5. Positional and Directional Terms

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  1. Superior (soo-pe¯´re¯-o¯r) and inferior (ι˘n-fe¯r´e¯-or)
    • are “up” and “down” terms, or “above” and “below.” Superior means “toward the head,” and inferior means “toward the feet.”
    • For example, the lungs are located inferior to the trachea; the trachea is located superior to the lungs.
    • Sometimes the term cephalic (se˘-fa˘l´ι˘k) (pertaining to the head) is used to mean “superior,” or the term caudal (kaw´da˘l) (pertaining to the tail) to mean “inferior.”
  2. Anterior (a˘n-te¯r´e¯-or) and posterior (po˘s-te¯r´e¯-or)
    • are “front” and “back” terms.
    • The nose is on the anterior surface and the tailbone on the posterior surface of the body.
    • Since we stand up on two feet instead of on all fours, the anterior of humans is also the ventral (ve˘n´tra˘l) (toward the belly) side, and the posterior is the dorsal (dor´sa˘l) (toward the back) side.
  3. Medial (me¯´de¯-a˘l) and lateral (la˘t´er-a˘l)
    • are the “middle” and “to the side” words.
    • Medial means “toward the midline of the body” while lateral means “away from the midline of the body.” So your little toe is on the lateral side of your foot, and the big toe is on the medial side.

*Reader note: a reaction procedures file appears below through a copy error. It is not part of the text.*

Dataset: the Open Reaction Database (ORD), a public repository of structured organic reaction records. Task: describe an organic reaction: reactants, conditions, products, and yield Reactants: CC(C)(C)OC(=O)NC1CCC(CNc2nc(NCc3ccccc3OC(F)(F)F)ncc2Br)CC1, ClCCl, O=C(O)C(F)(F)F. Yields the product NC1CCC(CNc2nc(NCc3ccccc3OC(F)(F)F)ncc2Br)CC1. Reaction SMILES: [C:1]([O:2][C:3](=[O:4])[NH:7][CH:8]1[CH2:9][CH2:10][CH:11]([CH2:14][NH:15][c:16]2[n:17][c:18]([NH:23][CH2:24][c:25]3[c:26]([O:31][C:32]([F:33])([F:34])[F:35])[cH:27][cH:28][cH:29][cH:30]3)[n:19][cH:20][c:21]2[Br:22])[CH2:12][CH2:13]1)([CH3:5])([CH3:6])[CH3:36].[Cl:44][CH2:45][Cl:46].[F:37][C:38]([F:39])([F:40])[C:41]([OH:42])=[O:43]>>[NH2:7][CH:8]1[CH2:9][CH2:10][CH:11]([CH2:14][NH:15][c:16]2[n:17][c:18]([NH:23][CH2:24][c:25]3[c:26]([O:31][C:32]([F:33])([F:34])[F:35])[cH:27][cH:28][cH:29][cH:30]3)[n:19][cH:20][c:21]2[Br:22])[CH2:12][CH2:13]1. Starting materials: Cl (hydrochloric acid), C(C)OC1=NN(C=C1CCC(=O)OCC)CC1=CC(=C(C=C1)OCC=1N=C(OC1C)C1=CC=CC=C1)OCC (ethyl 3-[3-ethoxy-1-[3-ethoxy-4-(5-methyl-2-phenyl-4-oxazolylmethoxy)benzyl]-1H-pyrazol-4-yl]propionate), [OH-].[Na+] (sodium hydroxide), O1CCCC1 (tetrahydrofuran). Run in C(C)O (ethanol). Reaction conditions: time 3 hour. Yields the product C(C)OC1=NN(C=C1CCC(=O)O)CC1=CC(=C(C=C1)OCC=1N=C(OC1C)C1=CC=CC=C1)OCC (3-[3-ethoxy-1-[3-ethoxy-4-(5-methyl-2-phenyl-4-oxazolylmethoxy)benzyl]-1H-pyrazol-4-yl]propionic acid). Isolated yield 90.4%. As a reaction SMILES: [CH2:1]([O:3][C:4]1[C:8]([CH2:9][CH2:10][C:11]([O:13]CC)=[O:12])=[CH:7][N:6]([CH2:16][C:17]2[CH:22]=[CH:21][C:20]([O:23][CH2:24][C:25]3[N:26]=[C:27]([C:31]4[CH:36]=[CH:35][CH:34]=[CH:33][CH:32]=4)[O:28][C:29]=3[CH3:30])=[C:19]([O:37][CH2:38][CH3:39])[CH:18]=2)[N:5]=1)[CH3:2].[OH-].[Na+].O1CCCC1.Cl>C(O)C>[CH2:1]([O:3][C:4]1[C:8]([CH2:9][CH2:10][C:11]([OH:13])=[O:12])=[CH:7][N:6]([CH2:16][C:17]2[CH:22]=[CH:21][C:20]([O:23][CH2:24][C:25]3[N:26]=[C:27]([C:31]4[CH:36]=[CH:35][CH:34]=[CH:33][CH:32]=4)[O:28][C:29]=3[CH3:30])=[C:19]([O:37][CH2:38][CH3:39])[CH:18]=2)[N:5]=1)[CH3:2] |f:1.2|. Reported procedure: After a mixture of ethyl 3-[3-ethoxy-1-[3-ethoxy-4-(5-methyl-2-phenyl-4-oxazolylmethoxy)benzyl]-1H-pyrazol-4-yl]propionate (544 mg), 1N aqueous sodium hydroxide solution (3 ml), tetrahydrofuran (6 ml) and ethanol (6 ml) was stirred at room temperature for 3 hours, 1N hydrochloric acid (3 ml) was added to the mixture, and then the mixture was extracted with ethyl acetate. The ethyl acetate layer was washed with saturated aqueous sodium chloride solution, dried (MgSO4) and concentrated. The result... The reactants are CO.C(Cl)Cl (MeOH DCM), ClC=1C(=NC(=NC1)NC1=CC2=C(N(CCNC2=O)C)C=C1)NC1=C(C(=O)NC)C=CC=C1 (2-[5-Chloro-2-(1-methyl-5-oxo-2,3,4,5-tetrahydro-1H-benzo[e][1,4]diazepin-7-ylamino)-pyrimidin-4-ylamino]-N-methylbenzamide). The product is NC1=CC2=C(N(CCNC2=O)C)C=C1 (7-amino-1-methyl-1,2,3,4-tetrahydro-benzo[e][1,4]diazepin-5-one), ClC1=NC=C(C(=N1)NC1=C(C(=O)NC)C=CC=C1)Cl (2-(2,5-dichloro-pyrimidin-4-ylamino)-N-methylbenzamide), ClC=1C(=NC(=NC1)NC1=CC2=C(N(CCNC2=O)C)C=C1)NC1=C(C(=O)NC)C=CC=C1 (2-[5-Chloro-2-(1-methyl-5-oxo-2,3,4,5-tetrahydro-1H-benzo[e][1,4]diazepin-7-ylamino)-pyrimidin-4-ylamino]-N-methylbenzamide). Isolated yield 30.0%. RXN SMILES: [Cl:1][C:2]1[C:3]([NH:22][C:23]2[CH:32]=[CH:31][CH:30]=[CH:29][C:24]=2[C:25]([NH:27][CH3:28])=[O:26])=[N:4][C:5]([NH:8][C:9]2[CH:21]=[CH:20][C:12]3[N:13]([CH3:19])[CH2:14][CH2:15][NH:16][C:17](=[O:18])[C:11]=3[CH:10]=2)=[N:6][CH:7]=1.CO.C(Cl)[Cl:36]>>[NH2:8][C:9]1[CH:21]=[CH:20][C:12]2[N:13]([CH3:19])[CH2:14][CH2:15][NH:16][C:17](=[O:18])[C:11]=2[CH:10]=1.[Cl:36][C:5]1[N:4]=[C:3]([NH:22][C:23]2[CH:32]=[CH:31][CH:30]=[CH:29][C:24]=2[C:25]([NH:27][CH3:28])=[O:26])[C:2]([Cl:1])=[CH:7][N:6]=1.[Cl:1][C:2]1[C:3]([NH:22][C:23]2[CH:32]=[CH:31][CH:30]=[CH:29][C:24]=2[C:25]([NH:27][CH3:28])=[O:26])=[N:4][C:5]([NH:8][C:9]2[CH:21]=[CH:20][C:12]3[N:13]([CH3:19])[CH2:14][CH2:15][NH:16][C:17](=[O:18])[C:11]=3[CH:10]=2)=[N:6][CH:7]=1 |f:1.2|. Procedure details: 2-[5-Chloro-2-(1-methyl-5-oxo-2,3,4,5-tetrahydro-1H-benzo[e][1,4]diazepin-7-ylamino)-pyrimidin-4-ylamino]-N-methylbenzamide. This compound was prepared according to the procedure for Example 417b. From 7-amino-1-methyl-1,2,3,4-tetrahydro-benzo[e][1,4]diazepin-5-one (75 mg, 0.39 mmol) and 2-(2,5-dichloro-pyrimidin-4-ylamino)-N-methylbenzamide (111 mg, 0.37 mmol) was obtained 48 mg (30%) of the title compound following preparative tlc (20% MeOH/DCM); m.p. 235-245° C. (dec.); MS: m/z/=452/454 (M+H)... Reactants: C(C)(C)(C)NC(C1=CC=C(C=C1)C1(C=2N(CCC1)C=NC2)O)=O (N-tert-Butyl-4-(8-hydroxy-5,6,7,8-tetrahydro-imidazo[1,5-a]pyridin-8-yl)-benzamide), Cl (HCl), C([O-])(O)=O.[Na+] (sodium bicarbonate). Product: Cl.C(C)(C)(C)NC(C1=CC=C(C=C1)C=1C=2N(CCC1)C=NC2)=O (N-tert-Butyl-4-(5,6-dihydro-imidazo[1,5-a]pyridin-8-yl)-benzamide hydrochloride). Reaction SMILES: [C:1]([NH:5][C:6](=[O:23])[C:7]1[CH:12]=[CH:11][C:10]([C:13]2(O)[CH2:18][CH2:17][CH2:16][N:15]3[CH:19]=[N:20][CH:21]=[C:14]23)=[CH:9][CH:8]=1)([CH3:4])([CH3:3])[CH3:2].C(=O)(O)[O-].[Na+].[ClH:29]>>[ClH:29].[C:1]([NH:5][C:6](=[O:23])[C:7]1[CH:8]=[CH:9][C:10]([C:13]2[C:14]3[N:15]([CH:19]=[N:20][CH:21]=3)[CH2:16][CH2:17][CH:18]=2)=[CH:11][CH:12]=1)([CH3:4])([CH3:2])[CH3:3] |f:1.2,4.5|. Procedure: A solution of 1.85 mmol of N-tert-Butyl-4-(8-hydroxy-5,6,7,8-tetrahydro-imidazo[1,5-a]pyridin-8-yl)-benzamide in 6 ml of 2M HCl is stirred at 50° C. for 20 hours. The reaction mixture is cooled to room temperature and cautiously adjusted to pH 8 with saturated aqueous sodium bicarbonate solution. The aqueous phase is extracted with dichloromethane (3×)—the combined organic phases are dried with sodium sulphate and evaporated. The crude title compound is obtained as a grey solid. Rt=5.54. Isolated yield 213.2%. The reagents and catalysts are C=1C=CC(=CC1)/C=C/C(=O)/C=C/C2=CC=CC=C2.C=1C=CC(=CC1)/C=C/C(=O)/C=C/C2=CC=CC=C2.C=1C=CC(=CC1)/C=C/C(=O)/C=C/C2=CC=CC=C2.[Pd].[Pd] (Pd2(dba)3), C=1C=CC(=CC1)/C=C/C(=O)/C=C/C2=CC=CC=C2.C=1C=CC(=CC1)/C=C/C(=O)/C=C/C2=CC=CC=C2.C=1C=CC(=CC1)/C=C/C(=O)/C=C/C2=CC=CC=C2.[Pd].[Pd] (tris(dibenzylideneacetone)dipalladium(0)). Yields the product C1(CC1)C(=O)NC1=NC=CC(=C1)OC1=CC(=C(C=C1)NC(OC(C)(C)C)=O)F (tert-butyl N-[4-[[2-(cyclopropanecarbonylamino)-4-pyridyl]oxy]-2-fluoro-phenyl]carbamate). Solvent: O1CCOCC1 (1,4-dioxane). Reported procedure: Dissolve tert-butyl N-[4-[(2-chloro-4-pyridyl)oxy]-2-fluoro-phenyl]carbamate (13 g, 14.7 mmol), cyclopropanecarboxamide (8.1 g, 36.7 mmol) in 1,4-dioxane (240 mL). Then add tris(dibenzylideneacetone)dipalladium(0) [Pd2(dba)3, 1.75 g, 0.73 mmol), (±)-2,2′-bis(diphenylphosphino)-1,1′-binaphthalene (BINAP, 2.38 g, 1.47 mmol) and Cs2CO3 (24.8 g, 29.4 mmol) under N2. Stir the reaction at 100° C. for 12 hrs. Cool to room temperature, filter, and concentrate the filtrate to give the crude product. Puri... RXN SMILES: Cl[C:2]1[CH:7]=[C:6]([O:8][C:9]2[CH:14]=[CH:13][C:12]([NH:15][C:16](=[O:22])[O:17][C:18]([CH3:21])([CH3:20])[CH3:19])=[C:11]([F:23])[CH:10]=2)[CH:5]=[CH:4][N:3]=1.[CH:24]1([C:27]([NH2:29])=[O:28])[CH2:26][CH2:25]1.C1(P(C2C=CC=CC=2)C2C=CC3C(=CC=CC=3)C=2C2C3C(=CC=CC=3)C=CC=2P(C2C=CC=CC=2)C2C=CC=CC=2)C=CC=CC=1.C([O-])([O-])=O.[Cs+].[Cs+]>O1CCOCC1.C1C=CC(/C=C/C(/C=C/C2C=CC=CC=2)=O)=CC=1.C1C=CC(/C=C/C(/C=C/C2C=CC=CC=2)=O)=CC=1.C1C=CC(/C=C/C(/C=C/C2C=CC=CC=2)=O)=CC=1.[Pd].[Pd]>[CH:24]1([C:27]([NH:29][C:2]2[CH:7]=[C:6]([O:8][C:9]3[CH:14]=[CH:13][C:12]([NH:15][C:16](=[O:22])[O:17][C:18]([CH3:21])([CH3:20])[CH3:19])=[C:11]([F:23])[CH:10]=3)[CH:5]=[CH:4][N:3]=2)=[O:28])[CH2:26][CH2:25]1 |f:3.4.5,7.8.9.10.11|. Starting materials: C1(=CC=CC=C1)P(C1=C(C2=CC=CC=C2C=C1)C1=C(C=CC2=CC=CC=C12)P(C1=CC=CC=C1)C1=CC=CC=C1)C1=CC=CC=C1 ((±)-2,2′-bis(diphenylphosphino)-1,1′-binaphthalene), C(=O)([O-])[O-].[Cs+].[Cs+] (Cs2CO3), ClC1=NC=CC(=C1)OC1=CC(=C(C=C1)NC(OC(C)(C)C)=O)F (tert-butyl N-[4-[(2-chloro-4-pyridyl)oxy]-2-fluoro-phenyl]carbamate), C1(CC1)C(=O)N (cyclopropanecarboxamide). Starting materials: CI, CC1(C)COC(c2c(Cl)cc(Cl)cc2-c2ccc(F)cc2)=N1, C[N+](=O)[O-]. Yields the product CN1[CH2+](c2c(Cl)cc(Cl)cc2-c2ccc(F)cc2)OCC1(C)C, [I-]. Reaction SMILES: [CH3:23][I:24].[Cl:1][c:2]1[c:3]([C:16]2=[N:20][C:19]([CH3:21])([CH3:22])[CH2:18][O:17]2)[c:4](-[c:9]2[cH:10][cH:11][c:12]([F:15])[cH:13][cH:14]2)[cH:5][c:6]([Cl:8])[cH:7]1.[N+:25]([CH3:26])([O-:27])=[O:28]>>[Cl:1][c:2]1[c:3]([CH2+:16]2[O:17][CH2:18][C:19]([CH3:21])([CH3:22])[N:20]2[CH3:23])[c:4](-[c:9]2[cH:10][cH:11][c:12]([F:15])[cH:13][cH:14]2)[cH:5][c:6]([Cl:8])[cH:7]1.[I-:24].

4. Proximal (pro˘k´sι˘-ma˘l) and distal (dι˘s´ta˘l) refer to the proximity of a part to its point of origin
    • (consider that everything’s point of origin is closest to the middle of the body).
    • Proximal is closer, distal is farther.
    • For instance, the proximal end of the thigh bone joins with the hip bone; the distal end, with the kneecap.
  5. Superficial (soo´´per-fι˘sh´a˘l) and deep
    • refer to the distance from the surface of the body.
    • A superficial or external (e˘ks-ter´na˘l) wound is one close to the surface, whereas a deep or internal (ι˘n-ter´na˘l) wound extends far below the surface.
    • Skin is superficial to the thigh muscles, whereas the thigh bone is deep to the same muscles.
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5. Positional and Directional Terms
2013-05-01 02:43:19
medical terminology

Penn Foster Introduction to Medical Terminology/Biochemistry Positional and Directional Terms P. 26
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